What I’ve Been Reading: The Elizabeth Edition

Well, I’ve mostly been reading 1960s non-fiction (currently David Kynaston’s Modernity Britain, which is excellent), but I’ve also read some other interesting books, all Elizabeth-related. The first of them was The Virgin in the Garden by A. S. Byatt, recommended to me by Sarah during my search for 1950s schoolgirl literature. The review quotes on the back of the paperback edition I acquired were fairly ominous and included the following from the Financial Times:'The Virgin in the Garden' by A. S. Byatt

“One to be reckoned with. It cannot be glibly praised or readily dismissed; it is, massively, there …”

Which I can’t disagree with – it is certainly both “massive” and “there”, “there” being a small town in Yorkshire in the early 1950s, as the community gathers to perform an elaborate verse drama about Queen Elizabeth the First, in order to celebrate the coronation of Queen Elizabeth the Second. Frederica Potter is the seventeen-year-old schoolgirl chosen to play young Elizabeth, and she’s an apt choice. Frederica is clever, fierce, self-obsessed and hilariously obnoxious, convinced that she is superior to her peers in every way yet secretly hurt that they don’t appreciate her specialness. The other Potters – her bullying father, beaten-down mother, odd and fragile little brother, and a sweet older sister who throws away her Cambridge degree to marry an unintellectual clergyman – are also fascinatingly portrayed. The problem I had with this novel was that I had to wade through a lot of tedious, overwritten prose to get to the good bits. At one stage, a character says, “If we were in a novel, they’d cut this dialogue because of artifice” and I found myself wishing they HAD cut that dialogue, as well as most of the adjectives and all of the page-length sentences. The long sections in which Frederica’s brother and his creepy teacher discuss their peculiar pseudo-scientific theories about the universe were particularly difficult to get through. I wondered if even the author had lost track of where she was going with her story, because the final sentence was: “That was not an end, but since it went on for a considerable time, it is as good a place to stop as any.” And yet, I kept turning the pages, because the author had so many thoughtful observations to make about family relationships, class conflict, women’s roles in society, religion, education, Elizabethan history, art and literature. This is the first in a quartet of novels about Frederica and I’m not sure yet if I’ll continue with it (I saw a very spoilery review of the next book, which indicated that the sole sympathetic character dies in a very stupid manner, which was not an encouraging sign).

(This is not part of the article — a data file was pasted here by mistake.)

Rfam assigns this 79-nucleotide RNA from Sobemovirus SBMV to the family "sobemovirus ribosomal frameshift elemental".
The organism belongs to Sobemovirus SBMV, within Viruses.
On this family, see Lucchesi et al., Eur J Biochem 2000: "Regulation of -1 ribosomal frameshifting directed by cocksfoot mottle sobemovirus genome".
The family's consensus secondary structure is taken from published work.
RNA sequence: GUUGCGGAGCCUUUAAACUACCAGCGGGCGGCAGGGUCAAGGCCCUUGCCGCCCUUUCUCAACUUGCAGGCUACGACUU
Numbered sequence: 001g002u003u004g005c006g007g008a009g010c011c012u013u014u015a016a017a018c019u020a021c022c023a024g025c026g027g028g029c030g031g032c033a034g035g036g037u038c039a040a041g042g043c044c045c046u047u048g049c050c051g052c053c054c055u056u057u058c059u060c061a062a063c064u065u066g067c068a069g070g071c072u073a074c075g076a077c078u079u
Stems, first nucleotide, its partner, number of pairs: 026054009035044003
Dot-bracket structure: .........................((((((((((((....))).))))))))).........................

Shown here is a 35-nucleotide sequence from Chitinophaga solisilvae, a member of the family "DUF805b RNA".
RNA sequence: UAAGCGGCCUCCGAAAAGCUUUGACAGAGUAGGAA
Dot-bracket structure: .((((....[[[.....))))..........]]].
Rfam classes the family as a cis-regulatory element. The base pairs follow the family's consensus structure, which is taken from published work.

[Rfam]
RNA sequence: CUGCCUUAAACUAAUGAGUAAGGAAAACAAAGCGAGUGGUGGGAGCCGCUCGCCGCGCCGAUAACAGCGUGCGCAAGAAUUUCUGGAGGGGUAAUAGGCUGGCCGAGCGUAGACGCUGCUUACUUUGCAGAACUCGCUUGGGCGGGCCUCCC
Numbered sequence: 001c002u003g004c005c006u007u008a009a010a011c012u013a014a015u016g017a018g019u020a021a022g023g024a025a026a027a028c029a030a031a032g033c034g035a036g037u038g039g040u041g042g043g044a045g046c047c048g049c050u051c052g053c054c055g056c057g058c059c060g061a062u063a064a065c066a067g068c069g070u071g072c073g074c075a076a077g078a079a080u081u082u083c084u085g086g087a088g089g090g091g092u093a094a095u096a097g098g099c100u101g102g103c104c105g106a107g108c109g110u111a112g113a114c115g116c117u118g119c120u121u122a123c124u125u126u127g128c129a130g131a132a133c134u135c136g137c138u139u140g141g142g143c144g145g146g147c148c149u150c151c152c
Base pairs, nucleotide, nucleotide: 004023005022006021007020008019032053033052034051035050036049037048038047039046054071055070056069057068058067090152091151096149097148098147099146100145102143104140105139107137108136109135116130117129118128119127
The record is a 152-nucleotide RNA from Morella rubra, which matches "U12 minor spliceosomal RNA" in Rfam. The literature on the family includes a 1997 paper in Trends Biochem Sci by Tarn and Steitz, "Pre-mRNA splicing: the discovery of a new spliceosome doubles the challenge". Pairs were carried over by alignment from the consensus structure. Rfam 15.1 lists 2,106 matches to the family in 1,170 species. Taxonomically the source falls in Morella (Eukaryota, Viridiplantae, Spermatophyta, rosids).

My second Elizabethan read was The Little Princesses by Marion Crawford, a sentimental account of the childhood of Princess (now Queen) Elizabeth and her little sister, Princess Margaret, as told by their former governess, Marion Crawford. Apparently it caused a sensation when it was first published in 1950, because it was the first ‘insider’ account of a family treated as minor deities 'The Little Princesses' by Marion Crawfordby most of their subjects and all of the press. Nowadays, of course, we’re used to the British royals exposing themselves (in various unflattering ways) in newspapers and on television, but at the time, the Queen Mother was furious at ‘Crawfie’, as the governess was known, for breaking the code of silence that surrounded the royals and as a result, poor old Crawfie was ostracised1. But actually, Crawfie seems to have gone out of her way to flatter the family in this book. She appears very fond of Elizabeth, a serious, anxious child with a “very high IQ” (not that anyone actually administered an IQ test), while Margaret is described as bright, fun-loving and charming. Mind you, even Crawfie admits Margaret could be “wilful and headstrong” (which seems to be code for “a spoilt and uncontrollable brat” – for one thing, Margaret enjoyed tormenting the servants with unpleasant practical jokes, knowing they could never complain about her behaviour). I was interested (and horrified) to see how limited the education of the princesses actually was. Even though it was known that Elizabeth would eventually become ruler of the entire British Commonwealth, she never attended school and the lessons she had with Crawfie were limited to English literature and (family) history. Teenage Elizabeth did attend some individual history tutoring sessions at Eton, but mathematics, science and economics were deemed unnecessary. It was more important that she learn to sing, dance, make polite conversation in French, and ride a horse. This book covers Elizabeth’s life from the age of six, when Crawfie first arrived, to Elizabeth’s marriage to Prince Philip and the subsequent birth of their first child, Charles. The anniversary edition I read had an introduction by Jennie Bond and contained some great photographs, including one of a young Princess Elizabeth in Girl Guide uniform, learning how to tie knots (with Henry FitzOsborne just out of shot, peering over Elizabeth’s shoulder and shouting, “You’re doing it ALL WRONG! Here, let ME do it!”).